Lottie Does Europe – Le Mont St Michel

Bonjour tout le monde! (Translation: my french sucks, but hey!)

I am here! And by here, I mean:


Le Mont St Michel; you can all see the appeal of it, right?

Because, yes, it is this beautiful peninsula that got Disney creatives all inspired for the design of Corona, the island kingdom from Tangled!


So last night I caught the ferry from Portsmouth, and arrived in Le Havre at about 9am this morning and dived straight into not just the adventure of getting here, but also driving on the wrong side of the road (silly British girl I am). Now bearing in mind, before today I have never driven for more than maybe 2 hours continuously, let alone on the other side of the road, I found myself fairly comfortable with the whole situation! My new satnav, the TomTom Start 25 got me through all the tricky navigating malarky, so all I had to really do was listen, and stay relatively calm (which I did!) and about 3 hours later I caught my first peak from the motorway.

I’m not gonna lie, I welled up a little. It was that sort of gasp moment when you set eyes on the castle in the Magic Kingdom for the first time. After a series of windy little country roads I came to the official car park for MSM – peninsula and all, you can’t drive straight to it – but there are free shuttle buses, or you can pay for a rustic horse-drawn carriage-shuttle. I’ll warn you now: free shuttle sounds great, but parking was €12.50. Personally, I’d been stuck in a ferry all night and car all morning, so I chose to walk in; the information centre says its a 50 minute walk but it definitely didn’t take me that long, and I got to stop along the path and take a million pictures of this beauty!


MSM itself was actually both bigger and smaller than I imagined it to be; stay with me here..

While when you get to it, the abbey is towering and enormous, the village at the base isn’t all the much; lots of gift shops, a few restaurants and a sprinkling of small hotels, pretty much all crammed into one main street (which I loved!) and then various pathways and passages, the majority of which lead to the abbey.



By this point, I hadn’t really eaten at all, so I made the rooky mistake of stopping to buy food at the first place I saw; of course it was going to be overpriced. That said, a ham and cheese baguette, vanilla macaron and can of Coke for €10 isn’t too outrageous, but I found places further up the street were selling the same things for a little less.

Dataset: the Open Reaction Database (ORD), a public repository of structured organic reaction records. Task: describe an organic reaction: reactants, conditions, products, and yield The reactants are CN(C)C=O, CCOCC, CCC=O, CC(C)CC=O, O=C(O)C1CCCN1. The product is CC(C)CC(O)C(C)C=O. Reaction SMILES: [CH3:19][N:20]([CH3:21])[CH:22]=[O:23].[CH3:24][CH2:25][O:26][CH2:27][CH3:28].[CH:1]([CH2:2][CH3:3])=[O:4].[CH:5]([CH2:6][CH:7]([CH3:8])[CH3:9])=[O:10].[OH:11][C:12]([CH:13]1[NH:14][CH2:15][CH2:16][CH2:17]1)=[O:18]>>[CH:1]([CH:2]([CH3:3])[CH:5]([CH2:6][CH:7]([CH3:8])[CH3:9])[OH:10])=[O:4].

After exploring the street(s), I ducked into a smaller church building for a quiet moment, before heading up to the abbey itself. Whether you’re walking it yourself or having a guided tour, you have to pay entrance, which was only €9 and I chose to pay extra for an audioguide, which I would definitely recommend if you’re not going on a guided tour. The buildings are stunning, but there’s no information around the rooms as you might expect, so without an audioguide I wouldn’t have really known what I was looking at!




It really is enormous, and that’s without access to all the areas! There was another ‘historic’ tour available, which offered tours of the dungeons, prisons etc, but personally it didn’t appeal to me all that much, so after I was finished in the abbey I wondered the gardens and hidden paths, and the top of the wall that surrounds the village. When the tide is out, school groups can walk out from the beach for ages before water gets above knee level, and there were quite a few of them about today!


So I was actually done after a few hours, and made my way back along the path to the carpark before making my way to the hotel for the night; given that I slept fairly rubbish on the ferry, I want a fairly early night tonight – its not that I’m boring! Plus, I got Cinderella on DVD for an early birthday present so I’m gonna stick that on and watch the sunset over the abbey from my hotel window – its a great view!

Good night my lovelies!

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